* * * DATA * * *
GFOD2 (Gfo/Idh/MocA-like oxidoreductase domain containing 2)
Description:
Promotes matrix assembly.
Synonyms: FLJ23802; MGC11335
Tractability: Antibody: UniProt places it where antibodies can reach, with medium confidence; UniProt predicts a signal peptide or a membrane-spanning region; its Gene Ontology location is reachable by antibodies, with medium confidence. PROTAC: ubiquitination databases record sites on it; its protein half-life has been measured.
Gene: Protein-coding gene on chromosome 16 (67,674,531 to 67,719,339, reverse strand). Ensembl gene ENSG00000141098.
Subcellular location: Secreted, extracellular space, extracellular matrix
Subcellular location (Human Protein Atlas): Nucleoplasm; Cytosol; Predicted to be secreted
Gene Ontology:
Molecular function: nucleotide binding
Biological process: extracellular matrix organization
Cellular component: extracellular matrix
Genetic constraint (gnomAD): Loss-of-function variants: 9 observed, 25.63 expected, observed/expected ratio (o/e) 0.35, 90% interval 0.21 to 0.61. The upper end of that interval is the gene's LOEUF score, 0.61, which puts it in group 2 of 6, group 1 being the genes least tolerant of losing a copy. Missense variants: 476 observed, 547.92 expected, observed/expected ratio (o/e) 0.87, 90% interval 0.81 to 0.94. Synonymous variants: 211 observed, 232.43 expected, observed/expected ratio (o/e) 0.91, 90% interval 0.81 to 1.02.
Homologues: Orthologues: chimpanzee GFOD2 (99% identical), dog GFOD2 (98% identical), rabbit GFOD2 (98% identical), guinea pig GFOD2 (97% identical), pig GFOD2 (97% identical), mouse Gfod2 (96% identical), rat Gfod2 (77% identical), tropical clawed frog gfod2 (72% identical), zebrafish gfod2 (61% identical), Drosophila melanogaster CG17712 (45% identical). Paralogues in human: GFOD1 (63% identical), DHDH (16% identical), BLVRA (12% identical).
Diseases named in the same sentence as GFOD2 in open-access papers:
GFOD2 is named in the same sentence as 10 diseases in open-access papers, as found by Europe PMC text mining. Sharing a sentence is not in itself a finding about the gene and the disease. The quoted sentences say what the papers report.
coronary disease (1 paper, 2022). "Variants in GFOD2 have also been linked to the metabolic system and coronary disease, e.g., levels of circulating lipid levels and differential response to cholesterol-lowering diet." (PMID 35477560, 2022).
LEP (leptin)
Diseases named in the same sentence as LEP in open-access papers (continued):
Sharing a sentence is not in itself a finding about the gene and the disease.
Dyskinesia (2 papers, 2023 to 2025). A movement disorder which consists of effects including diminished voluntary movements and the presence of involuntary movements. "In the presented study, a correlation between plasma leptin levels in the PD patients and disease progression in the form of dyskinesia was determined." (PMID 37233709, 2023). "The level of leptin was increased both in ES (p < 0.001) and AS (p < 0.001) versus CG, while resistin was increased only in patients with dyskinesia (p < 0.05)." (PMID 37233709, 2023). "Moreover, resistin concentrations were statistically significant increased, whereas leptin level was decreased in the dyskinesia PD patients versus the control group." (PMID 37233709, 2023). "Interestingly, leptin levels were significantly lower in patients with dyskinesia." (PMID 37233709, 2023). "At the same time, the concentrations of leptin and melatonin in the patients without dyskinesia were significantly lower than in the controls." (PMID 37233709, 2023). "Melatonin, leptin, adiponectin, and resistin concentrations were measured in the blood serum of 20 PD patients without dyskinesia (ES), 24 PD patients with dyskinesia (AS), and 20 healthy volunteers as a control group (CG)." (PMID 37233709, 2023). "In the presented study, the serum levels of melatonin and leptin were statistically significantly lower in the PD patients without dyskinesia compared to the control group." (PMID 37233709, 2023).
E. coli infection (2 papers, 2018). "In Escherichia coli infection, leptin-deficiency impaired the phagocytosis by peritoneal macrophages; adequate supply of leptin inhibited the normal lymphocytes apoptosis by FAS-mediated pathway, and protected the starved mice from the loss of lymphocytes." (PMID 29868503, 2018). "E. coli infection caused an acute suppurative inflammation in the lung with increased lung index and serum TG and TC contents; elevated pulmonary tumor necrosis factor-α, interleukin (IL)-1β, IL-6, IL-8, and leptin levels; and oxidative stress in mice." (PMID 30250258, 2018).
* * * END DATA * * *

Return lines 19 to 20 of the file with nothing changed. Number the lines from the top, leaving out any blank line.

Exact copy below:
Diseases named in the same sentence as LEP in open-access papers (continued):
Sharing a sentence is not in itself a finding about the gene and the disease.